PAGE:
But Thoma seems wants to have his cake and eat it too. If perfect competition in a free market is an accurate and complete description of economics, then it is true whether we like it or not. If it is inaccurate or incomplete, then deciding whether or not to implement it is a normative question, not a descriptive question. If perfect competition is really true, then the distribution of income is perfectly fair right now; indeed any distribution of income is fair by definition. If perfect competition is not true, then Thoma is making a purely normative argument: we ought to create an economic system that either actually is or acts like perfect competition. But that would beg the obvious meta-ethical question: why should we implement perfect competition as a definition of "fairness"?

There are, I think, a lot of parallels between the discourse on economics and the discourse on religion. One prominent theme in religion is the debate — a legitimate debate between rational people of good will — over religious "moderates". Both sides oppose religious "fundamentalists". On one side are those who say that because religious moderates are indeed moderate, we should except their religion from sharp criticism: if our goal is moderation, then it doesn't matter how anyone gets there. On the other side — the side I prefer — are those who say that because both religious moderates and religious fundamentalists both use religion to justify their positions, and there is no rational, empirical way to judge between their differing uses of religion, the moderates in a sense philosophically support the fundamentalists. (It gets worse: granting foundational authority to the literal meaning of scripture, the fundamentalists seem to have a better case than the moderates.)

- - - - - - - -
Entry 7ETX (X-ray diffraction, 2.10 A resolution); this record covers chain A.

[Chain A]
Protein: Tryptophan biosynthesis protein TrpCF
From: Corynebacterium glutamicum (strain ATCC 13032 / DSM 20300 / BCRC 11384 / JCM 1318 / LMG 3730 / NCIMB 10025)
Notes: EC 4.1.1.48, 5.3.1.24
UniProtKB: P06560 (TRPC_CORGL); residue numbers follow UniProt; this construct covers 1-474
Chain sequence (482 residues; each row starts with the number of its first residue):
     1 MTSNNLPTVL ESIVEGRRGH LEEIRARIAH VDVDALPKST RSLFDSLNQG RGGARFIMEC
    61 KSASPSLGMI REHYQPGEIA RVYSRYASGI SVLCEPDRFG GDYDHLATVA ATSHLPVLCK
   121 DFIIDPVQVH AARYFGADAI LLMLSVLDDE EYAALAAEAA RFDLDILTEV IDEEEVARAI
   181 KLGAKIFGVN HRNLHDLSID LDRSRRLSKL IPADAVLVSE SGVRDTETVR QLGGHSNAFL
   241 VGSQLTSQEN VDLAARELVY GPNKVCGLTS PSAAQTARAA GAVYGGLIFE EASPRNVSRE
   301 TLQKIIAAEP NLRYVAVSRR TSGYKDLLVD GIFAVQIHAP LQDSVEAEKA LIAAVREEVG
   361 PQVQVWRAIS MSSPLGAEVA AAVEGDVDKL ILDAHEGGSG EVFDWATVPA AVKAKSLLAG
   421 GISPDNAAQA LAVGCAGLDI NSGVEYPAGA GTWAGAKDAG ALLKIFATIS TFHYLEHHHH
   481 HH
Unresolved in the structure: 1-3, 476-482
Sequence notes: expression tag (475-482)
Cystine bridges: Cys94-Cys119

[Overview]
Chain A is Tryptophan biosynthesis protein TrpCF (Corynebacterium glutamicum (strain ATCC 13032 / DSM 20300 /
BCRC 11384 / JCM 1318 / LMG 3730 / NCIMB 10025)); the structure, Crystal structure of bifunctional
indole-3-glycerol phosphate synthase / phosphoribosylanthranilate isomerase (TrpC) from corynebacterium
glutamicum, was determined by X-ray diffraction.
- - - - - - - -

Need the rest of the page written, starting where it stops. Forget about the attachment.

Similarly, the debate between "moderate" capitalist economists such as Thoma and capitalist "fundamentalists" turns in no small part on the non-empirical exegesis of classical economics. There's a lot more going on in economics, of course, than an intellectually honest examination of the foundations of capitalism. But the parallel still holds: capitalism, like any other social endeavor, has underlying ethical norms. At some point, distorting these ethical norms to the reality of modern society becomes untenable, and we must fundamentally rebuild them.